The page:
Sitting in a Snowstorm, Thinking of Summer

It’s been a beautiful day today, watching the snow fall from the window of my office, and now, cozied up at home in my pjs… but I can’t help but think ahead to the warm days of summer. One of my genealogy goals for 2011 is to go “on location” somewhere. The closest option was Cabell County, West Virginia… about a 6 hour drive (but only an hour or so from my grandfather’s house in southern Ohio.) I’ve also considered North Carolina, in hopes of uncovering the parents of James Hamilton Cummons. However, over the past few days, a little idea has been forming, and it seems that my husband is in favor of it (after all… I can’t haul him off to Timbuktoo, then leave him stranded while I do research the whole time, can I? Hmmm… can I? heehee).

I’m thinking of Maryland. In particular, Point Lookout, Maryland… site of the confederate prison camp where the before-mentioned James Hamilton Cummons was held POW before pledging his allegience to the Union army. You can read about Point Lookout at mycivilwar.com

What gave me the idea was a web page I ran across this weekend for the Descendants of Point Lookout POW Organization. In May, they are hosting a “pilgrimage” to the site, which could be interesting, or admitedly cheesy… so I’m not 100% sold on going THAT weekend. I think I need more information. However, the location is gorgeous, and from the sounds of it, there is plenty of interesting things to see and experience there.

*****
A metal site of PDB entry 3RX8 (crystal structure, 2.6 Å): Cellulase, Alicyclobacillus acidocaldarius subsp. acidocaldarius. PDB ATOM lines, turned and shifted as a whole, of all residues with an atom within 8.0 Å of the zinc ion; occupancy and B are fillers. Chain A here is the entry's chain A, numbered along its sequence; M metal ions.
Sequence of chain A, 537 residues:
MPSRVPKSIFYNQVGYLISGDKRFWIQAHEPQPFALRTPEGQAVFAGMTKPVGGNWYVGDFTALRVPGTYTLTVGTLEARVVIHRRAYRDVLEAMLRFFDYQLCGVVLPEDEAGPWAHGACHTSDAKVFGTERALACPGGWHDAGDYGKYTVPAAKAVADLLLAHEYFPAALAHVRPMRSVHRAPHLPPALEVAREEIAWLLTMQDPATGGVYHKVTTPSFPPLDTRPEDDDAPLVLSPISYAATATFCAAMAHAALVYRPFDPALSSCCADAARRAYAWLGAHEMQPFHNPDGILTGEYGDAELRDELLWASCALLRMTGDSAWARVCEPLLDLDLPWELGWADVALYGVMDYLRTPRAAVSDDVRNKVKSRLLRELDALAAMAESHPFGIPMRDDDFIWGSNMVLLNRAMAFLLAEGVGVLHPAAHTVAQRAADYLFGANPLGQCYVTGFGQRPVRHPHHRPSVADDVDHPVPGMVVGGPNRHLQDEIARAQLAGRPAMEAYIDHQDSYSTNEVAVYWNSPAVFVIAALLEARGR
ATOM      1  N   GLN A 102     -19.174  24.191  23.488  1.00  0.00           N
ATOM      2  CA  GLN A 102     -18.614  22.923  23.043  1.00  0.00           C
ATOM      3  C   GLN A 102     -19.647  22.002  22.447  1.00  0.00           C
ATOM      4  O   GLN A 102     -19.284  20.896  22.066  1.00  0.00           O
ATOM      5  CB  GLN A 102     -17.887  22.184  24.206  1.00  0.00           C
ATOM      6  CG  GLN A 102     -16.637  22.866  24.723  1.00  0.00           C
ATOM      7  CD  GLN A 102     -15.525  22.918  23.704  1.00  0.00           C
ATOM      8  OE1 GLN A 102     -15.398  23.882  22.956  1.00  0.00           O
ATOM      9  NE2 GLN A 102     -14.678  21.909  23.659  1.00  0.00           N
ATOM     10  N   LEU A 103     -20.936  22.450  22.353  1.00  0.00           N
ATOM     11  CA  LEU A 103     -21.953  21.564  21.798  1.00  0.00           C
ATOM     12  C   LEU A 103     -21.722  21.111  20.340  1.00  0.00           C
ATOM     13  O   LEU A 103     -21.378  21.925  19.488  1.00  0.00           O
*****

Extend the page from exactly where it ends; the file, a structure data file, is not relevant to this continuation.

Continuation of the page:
Of course, on the way to Point Lookout, we would pass through the nation’s capitol, which I’ve only been privileged to see once before (and that, for only a short afternoon during my college years, with friends who were more concerned with finding the Hard Rock Cafe, than taking in American history. Thankfully, the Hard Rock was just down the street from Ford Theater, so at least I got something out of the experience.)

But for now, it’s all just a snowy evening dream. By the time warm weather comes, and it’s actually time to plan a vacation, I may have uncovered a new piece of family history, and decided on a new place to haul my dear husband!

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Genea-Goals for 2011

It’s time I get some direction with this blog, and decide where I want to go, and what I want to accomplish this year!

1. I would like to organize my blog by family names, if possible. I tend to jump around with my research, and I think it gets confusing when going back and reading through my blog. I see that you can add stand alone pages, but I’m not sure if that’s what I need or not. Does anyone have any suggestions?

2. I need to branch out. I rely so heavily on ancestry.com that when, like now, I have an expired subscription, I flounder, and my research comes to a stand still. I’ve been to other sites, had some good finds with a free trial on footnote.com, but I keep coming back to ancestry.